In this module we will discuss CO2 monitoring and invasive haemodynamic monitors.
Capnography (CO2 monitor)
This is a device that measures the partial pressure of CO2 in a gas sample. The sample is normally taken from the breathing circuit through a sampling line. It is the recommendation of the Royal College of Anaesthetists and the Intercollegiate Board for Training in Intensive Care Medicine that a Capnograph is used every time a trainee inserts an endotracheal tube in a patient.
The reason for this recommendation is that capnography is considered the gold standard monitor for intubation and allows quick distinction between an endotracheal and an oesophageal intubation, see fig 1 below.
Capnography can be kept on during ventilation to give a continuous indication of the PaCO2. This is desirable in some conditions, such as head injured patients. You should be aware, however, that the CO2 level measured by capnography (end tidal CO2 or etCO2) will always be lower than the PaCO2. The amount by which it is lower depends on the dead space of the patient’s respiratory system, which may change. Dead space increases in certain lung conditions e.g. infection and fluid. Thus an ABG should be done to confirm actual level of PaCO2.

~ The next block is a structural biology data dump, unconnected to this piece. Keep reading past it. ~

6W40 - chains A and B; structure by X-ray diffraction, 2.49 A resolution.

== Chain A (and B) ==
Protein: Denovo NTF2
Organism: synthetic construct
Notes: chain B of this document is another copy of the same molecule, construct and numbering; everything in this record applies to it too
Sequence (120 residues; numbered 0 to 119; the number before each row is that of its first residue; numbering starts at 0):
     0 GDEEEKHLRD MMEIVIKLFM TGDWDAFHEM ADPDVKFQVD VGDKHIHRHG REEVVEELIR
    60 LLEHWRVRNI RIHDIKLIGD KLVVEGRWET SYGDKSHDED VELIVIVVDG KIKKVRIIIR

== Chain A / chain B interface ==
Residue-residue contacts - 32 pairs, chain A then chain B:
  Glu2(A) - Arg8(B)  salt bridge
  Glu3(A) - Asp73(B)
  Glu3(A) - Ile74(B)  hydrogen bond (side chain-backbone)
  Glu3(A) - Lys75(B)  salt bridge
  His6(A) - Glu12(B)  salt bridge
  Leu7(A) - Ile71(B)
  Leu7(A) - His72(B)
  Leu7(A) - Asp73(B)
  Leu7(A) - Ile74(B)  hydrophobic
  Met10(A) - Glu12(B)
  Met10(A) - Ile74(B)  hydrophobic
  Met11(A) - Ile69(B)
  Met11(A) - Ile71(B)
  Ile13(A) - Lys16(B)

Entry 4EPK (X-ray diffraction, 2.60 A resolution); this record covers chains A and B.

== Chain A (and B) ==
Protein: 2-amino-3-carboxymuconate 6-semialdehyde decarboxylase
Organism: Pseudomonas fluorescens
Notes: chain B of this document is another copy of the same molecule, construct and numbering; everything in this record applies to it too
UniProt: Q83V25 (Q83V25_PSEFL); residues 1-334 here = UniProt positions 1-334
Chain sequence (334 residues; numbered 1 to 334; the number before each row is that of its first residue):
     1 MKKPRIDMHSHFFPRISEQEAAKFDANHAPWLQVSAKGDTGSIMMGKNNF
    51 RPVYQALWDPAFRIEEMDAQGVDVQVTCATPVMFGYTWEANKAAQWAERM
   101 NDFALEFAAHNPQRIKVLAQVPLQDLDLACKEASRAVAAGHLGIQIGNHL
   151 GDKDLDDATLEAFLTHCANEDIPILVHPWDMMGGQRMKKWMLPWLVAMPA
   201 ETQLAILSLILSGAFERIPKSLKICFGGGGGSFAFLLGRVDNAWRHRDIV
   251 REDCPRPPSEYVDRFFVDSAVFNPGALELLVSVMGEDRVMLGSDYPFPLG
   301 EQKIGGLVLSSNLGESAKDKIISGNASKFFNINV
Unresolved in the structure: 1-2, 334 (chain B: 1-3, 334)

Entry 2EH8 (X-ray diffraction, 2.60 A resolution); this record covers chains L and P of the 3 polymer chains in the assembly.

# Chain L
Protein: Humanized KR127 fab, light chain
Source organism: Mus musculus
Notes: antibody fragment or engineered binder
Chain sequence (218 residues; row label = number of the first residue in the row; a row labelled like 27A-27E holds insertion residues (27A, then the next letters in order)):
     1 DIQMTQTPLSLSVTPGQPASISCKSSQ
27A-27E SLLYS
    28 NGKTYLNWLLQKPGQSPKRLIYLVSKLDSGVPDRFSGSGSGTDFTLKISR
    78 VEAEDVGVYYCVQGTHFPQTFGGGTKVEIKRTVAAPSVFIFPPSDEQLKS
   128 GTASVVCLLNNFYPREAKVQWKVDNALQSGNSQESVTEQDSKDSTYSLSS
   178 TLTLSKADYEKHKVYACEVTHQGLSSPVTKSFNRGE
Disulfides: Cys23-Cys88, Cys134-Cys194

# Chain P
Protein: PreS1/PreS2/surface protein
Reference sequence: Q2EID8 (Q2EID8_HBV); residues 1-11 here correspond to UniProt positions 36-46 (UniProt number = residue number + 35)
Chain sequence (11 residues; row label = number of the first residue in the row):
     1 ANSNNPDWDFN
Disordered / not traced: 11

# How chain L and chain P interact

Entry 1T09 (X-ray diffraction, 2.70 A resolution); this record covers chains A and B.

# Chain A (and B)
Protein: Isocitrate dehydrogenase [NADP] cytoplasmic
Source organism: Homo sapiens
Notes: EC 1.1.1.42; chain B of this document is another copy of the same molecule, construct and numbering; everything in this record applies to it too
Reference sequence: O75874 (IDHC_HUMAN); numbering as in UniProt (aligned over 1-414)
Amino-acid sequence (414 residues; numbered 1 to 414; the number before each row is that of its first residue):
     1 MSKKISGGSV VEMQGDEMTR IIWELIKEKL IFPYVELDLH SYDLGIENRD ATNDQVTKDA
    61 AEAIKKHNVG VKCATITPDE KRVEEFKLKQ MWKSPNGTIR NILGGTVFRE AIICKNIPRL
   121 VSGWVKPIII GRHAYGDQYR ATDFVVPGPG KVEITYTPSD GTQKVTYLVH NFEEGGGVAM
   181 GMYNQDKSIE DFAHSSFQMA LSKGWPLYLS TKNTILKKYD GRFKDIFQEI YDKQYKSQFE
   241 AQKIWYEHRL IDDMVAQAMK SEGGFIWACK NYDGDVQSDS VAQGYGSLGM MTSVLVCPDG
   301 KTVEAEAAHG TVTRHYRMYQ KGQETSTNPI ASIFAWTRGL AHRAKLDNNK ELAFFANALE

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Figure 1. Capnography
Typical capnography waveform during IPPV ventilation. Exp = expiratory phase, and Insp = inspiratory phase of respiration.